Minnesota Senate

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Minnesota Senate
90th Minnesota Legislature
Coat of arms or logo
Term limits
New session started
January 3, 2017 (2017-01-03)
Since May 25, 2018
Paul Gazelka (R)
Since January 3, 2017
Tom Bakk (DFL)
Since January 3, 2017
Political groups
Length of term
4 years when elected in years ending in 2 and 6.
2 years when elected in years ending in 0.
AuthorityArticle IV, Minnesota Constitution
Salary$45,000/year + per diem[1]
Last election
November 8, 2016
Next election
November 3, 2020
RedistrictingLegislative control
Meeting place
Minnesota State Senate.jpg
Senate chamber
Minnesota State Capitol
Saint Paul, Minnesota

The Minnesota Senate is the upper house of the Legislature of the U.S. state of Minnesota. At 67 members, half as many as the Minnesota House of Representatives, it is the largest upper house of any U.S. state legislature.[2] Floor sessions are held in the west wing of the State Capitol in Saint Paul. Committee hearings, as well as offices for senators and staff, are located north of the State Capitol in the Minnesota Senate Building.


Due to the restoration process of the State Capitol taking place since 2014, the Senate held floor sessions in 2016 in the Minnesota Senate Building, an office building across the street north of the State Capitol. It was the first time the Senate held a regular session outside of the State Capitol since its opening in 1905.


In addition to its legislative powers, certain appointments by the governor are subject to the Senate's advice and consent. Appointees may serve without being confirmed by the Senate, unless the Senate rejects the appointment.[3]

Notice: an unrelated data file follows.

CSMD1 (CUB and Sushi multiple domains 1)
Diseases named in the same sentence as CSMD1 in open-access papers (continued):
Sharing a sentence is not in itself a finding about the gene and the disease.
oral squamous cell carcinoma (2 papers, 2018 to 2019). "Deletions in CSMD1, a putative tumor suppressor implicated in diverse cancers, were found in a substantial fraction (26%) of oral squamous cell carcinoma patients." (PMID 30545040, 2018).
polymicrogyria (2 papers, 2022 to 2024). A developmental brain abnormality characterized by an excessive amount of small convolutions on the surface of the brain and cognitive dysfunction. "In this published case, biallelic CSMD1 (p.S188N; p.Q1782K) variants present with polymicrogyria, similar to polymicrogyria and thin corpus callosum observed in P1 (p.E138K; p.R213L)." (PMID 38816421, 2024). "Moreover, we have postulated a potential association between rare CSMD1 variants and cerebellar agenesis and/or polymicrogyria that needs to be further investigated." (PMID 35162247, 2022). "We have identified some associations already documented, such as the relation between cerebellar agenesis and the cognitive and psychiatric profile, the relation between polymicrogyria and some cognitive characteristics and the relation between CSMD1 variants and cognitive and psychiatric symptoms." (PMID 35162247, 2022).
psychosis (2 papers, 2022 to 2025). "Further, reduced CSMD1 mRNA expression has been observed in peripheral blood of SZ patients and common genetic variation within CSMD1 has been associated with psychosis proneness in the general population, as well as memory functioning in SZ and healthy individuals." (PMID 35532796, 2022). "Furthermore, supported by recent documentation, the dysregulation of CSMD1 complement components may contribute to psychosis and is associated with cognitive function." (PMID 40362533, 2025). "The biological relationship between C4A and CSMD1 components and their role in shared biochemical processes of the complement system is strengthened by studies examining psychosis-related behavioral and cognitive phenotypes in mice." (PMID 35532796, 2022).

Each Senate district includes an A and B House district (e.g., Senate District 41 contains House districts 41A and 41B). The Minnesota Constitution forbids a House district to be within more than one Senate district.[4]

In order to account for decennial redistricting, members run for one two-year term and two four-year terms each decade. Senators are elected for four-year terms in years ending in 2 and 6, and for two-year terms in years ending in 0.[5] Districts are redrawn after the decennial United States Census in time for the primary and general elections in years ending in 2. The most recent election was held on November 8, 2016.


From statehood through 1972, the lieutenant governor served as president of the Senate. In 1972, voters approved a constitutional amendment that provided for the Senate to elect its own president beginning January 1973.[6] The majority leader is responsible for managing and scheduling the business of the Senate and serves as the leader of their caucus.

Minnesota Senate Building[edit]

All senators and staff have offices in the Minnesota Senate Building, a 293,000 square feet office building that opened in January 2016.[7] The office building, which is located north of the State Capitol across University Avenue, was constructed at the cost of $90 million and includes three committee hearing rooms and a 264-space underground parking facility.[8]


90th Minnesota Legislature (2017–19)
(Shading indicates majority caucus)
Total Vacant
Republican Democratic–
End of the previous Legislature 28 38 66 1
Begin 34 33 67 0
December 15, 2017[nb 1] 32 66 1
February 20, 2018[nb 2] 33 67 0
May 25, 2018[nb 3] 33 66 1
Latest voting share 50% 50%

Members, 2017–21[edit]

Senate districts by members' political party      Republican      DFL      Vacant
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This article is part of a series on the
politics and government of
District Name Party Residence First elected
1 Mark Johnson Republican East Grand Forks 2016
2 Paul Utke Republican Park Rapids 2016
3 Tom Bakk DFL Cook 2002
4 Kent Eken DFL Twin Valley 2012
5 Justin Eichorn Republican Grand Rapids 2016
6 David Tomassoni DFL Chisholm 2000
7 Erik Simonson DFL Duluth 2016
8 Bill Ingebrigtsen Republican Alexandria 2006
9 Paul Gazelka Republican Nisswa 2010
10 Carrie Ruud Republican Breezy Point 2002, 2012